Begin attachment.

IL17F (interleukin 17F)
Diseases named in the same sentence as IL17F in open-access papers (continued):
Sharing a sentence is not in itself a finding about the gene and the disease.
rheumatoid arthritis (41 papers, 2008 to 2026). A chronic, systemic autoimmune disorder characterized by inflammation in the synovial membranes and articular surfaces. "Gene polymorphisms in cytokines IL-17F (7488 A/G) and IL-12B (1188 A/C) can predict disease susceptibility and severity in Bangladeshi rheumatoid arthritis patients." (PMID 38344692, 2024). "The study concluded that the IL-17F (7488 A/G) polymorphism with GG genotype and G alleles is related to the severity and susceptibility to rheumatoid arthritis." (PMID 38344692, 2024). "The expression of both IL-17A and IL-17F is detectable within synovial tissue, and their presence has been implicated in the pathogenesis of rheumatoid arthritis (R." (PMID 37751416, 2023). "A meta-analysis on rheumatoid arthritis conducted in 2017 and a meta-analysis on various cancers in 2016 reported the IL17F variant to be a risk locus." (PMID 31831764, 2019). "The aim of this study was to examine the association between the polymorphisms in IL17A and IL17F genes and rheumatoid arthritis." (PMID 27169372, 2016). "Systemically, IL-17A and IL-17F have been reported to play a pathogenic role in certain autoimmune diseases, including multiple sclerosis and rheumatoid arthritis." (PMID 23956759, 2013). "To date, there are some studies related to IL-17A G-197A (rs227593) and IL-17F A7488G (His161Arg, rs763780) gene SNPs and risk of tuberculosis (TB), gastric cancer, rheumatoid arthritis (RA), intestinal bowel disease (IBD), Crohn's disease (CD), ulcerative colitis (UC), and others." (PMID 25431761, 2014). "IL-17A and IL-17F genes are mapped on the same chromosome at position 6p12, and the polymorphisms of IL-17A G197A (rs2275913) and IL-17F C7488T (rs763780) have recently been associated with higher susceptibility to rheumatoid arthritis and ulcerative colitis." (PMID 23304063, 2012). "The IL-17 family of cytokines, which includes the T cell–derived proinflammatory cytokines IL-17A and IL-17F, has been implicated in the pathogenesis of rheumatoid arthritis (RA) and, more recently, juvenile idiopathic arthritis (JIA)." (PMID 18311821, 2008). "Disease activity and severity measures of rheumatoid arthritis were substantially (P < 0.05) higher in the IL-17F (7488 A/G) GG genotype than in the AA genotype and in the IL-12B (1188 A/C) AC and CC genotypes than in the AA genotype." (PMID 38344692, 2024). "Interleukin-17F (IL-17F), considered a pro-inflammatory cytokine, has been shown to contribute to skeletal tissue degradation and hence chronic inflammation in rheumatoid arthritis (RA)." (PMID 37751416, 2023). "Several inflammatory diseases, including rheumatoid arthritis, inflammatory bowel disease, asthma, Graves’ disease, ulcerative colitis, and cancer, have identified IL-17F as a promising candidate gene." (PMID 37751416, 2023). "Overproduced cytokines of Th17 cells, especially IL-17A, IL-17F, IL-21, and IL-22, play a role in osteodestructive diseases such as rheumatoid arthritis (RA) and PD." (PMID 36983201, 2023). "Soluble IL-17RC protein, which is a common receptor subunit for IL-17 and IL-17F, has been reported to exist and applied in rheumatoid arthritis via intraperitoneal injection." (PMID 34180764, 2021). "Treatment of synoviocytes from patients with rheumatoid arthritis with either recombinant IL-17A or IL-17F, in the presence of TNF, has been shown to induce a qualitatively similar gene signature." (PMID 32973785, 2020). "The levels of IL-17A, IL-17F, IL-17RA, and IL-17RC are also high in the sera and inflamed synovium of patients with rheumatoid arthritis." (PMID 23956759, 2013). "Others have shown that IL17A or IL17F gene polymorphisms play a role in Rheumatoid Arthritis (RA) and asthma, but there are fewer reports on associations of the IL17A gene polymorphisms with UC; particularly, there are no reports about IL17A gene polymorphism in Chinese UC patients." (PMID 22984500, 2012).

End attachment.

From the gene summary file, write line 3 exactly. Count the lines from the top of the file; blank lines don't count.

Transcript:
Sharing a sentence is not in itself a finding about the gene and the disease.